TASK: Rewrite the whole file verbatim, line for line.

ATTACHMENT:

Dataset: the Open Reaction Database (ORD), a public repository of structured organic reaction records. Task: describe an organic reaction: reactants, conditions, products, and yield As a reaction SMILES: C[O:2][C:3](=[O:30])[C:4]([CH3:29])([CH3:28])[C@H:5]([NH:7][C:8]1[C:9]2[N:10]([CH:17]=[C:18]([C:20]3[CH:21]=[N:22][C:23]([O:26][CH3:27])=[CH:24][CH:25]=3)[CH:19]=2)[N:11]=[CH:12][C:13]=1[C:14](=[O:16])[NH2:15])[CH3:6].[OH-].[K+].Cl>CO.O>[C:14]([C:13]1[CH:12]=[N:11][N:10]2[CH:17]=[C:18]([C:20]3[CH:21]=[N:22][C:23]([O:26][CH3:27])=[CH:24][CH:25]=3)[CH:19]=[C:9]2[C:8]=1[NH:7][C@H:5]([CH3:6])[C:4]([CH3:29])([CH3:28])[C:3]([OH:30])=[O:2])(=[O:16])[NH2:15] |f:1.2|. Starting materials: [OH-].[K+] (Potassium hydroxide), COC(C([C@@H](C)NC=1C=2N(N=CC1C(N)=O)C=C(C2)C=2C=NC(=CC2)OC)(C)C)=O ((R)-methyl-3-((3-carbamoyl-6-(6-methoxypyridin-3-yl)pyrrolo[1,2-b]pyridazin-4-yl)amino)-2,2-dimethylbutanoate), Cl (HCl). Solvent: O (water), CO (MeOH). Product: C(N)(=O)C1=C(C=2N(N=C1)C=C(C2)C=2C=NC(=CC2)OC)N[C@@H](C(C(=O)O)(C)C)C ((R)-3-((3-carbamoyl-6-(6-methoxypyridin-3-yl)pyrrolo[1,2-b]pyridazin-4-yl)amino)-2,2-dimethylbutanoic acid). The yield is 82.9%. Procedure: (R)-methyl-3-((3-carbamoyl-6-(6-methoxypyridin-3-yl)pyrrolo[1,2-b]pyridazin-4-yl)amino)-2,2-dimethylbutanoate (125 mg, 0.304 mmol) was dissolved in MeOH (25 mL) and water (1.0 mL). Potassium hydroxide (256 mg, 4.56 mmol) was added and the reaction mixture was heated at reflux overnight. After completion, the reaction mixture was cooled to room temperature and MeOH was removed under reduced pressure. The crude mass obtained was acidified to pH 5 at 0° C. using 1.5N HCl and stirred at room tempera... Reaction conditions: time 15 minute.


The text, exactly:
Dataset: the Open Reaction Database (ORD), a public repository of structured organic reaction records. Task: describe an organic reaction: reactants, conditions, products, and yield As a reaction SMILES: C[O:2][C:3](=[O:30])[C:4]([CH3:29])([CH3:28])[C@H:5]([NH:7][C:8]1[C:9]2[N:10]([CH:17]=[C:18]([C:20]3[CH:21]=[N:22][C:23]([O:26][CH3:27])=[CH:24][CH:25]=3)[CH:19]=2)[N:11]=[CH:12][C:13]=1[C:14](=[O:16])[NH2:15])[CH3:6].[OH-].[K+].Cl>CO.O>[C:14]([C:13]1[CH:12]=[N:11][N:10]2[CH:17]=[C:18]([C:20]3[CH:21]=[N:22][C:23]([O:26][CH3:27])=[CH:24][CH:25]=3)[CH:19]=[C:9]2[C:8]=1[NH:7][C@H:5]([CH3:6])[C:4]([CH3:29])([CH3:28])[C:3]([OH:30])=[O:2])(=[O:16])[NH2:15] |f:1.2|. Starting materials: [OH-].[K+] (Potassium hydroxide), COC(C([C@@H](C)NC=1C=2N(N=CC1C(N)=O)C=C(C2)C=2C=NC(=CC2)OC)(C)C)=O ((R)-methyl-3-((3-carbamoyl-6-(6-methoxypyridin-3-yl)pyrrolo[1,2-b]pyridazin-4-yl)amino)-2,2-dimethylbutanoate), Cl (HCl). Solvent: O (water), CO (MeOH). Product: C(N)(=O)C1=C(C=2N(N=C1)C=C(C2)C=2C=NC(=CC2)OC)N[C@@H](C(C(=O)O)(C)C)C ((R)-3-((3-carbamoyl-6-(6-methoxypyridin-3-yl)pyrrolo[1,2-b]pyridazin-4-yl)amino)-2,2-dimethylbutanoic acid). The yield is 82.9%. Procedure: (R)-methyl-3-((3-carbamoyl-6-(6-methoxypyridin-3-yl)pyrrolo[1,2-b]pyridazin-4-yl)amino)-2,2-dimethylbutanoate (125 mg, 0.304 mmol) was dissolved in MeOH (25 mL) and water (1.0 mL). Potassium hydroxide (256 mg, 4.56 mmol) was added and the reaction mixture was heated at reflux overnight. After completion, the reaction mixture was cooled to room temperature and MeOH was removed under reduced pressure. The crude mass obtained was acidified to pH 5 at 0° C. using 1.5N HCl and stirred at room tempera... Reaction conditions: time 15 minute.